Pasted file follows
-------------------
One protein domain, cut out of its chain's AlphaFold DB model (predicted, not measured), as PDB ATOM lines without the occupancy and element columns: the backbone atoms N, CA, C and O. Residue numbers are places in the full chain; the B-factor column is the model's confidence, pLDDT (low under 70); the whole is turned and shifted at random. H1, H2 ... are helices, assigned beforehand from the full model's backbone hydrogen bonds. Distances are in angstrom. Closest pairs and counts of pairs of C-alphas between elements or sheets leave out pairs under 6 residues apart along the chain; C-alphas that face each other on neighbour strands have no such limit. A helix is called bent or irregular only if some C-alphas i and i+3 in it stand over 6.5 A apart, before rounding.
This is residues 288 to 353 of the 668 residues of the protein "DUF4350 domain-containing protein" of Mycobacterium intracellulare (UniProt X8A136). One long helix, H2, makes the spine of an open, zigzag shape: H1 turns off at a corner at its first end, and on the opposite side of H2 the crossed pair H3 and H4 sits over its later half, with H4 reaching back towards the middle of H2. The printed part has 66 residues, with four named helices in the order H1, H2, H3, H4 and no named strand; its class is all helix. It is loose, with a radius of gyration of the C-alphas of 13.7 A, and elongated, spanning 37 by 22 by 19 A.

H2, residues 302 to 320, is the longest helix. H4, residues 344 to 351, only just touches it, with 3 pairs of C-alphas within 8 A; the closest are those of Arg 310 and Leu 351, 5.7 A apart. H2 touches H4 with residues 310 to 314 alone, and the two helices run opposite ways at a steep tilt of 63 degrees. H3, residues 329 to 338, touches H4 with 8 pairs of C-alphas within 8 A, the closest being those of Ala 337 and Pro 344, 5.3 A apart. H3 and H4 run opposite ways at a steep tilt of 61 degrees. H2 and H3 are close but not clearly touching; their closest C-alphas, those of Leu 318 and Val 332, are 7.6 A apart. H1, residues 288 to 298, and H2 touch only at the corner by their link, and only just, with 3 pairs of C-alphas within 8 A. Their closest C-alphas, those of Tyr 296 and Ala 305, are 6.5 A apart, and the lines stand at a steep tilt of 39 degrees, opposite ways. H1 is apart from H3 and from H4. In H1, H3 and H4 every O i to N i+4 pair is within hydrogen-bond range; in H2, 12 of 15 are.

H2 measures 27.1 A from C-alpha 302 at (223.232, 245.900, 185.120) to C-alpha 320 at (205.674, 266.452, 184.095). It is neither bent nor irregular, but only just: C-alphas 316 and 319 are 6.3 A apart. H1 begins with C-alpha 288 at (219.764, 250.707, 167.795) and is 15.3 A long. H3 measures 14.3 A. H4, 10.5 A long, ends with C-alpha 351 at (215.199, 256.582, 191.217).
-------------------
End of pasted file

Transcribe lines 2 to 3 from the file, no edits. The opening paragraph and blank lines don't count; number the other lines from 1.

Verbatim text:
H2, residues 302 to 320, is the longest helix. H4, residues 344 to 351, only just touches it, with 3 pairs of C-alphas within 8 A; the closest are those of Arg 310 and Leu 351, 5.7 A apart. H2 touches H4 with residues 310 to 314 alone, and the two helices run opposite ways at a steep tilt of 63 degrees. H3, residues 329 to 338, touches H4 with 8 pairs of C-alphas within 8 A, the closest being those of Ala 337 and Pro 344, 5.3 A apart. H3 and H4 run opposite ways at a steep tilt of 61 degrees. H2 and H3 are close but not clearly touching; their closest C-alphas, those of Leu 318 and Val 332, are 7.6 A apart. H1, residues 288 to 298, and H2 touch only at the corner by their link, and only just, with 3 pairs of C-alphas within 8 A. Their closest C-alphas, those of Tyr 296 and Ala 305, are 6.5 A apart, and the lines stand at a steep tilt of 39 degrees, opposite ways. H1 is apart from H3 and from H4. In H1, H3 and H4 every O i to N i+4 pair is within hydrogen-bond range; in H2, 12 of 15 are.

H2 measures 27.1 A from C-alpha 302 at (223.232, 245.900, 185.120) to C-alpha 320 at (205.674, 266.452, 184.095). It is neither bent nor irregular, but only just: C-alphas 316 and 319 are 6.3 A apart. H1 begins with C-alpha 288 at (219.764, 250.707, 167.795) and is 15.3 A long. H3 measures 14.3 A. H4, 10.5 A long, ends with C-alpha 351 at (215.199, 256.582, 191.217).